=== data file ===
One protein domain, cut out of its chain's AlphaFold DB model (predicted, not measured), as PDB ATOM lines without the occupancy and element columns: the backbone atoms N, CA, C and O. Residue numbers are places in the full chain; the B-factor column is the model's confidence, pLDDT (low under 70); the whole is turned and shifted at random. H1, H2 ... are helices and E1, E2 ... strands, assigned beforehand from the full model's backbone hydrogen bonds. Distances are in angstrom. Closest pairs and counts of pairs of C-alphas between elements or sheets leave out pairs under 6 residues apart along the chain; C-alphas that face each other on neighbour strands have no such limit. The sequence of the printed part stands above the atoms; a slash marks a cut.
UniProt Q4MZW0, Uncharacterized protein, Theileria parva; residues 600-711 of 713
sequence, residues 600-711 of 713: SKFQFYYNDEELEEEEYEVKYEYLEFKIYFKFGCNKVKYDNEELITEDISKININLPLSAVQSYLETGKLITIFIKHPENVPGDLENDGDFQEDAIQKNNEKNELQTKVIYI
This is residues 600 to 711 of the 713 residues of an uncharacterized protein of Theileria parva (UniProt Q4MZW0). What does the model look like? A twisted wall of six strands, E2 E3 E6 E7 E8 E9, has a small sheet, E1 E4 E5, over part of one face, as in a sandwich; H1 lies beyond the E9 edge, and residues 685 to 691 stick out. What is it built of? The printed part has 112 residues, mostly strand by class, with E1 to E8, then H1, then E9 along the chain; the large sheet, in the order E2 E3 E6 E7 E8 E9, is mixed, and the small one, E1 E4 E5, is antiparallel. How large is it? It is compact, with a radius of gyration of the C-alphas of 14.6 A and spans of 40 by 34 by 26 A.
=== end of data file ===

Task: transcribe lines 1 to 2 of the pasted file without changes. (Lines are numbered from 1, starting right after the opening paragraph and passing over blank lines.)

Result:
UniProt Q4MZW0, Uncharacterized protein, Theileria parva; residues 600-711 of 713
sequence, residues 600-711 of 713: SKFQFYYNDEELEEEEYEVKYEYLEFKIYFKFGCNKVKYDNEELITEDISKININLPLSAVQSYLETGKLITIFIKHPENVPGDLENDGDFQEDAIQKNNEKNELQTKVIYI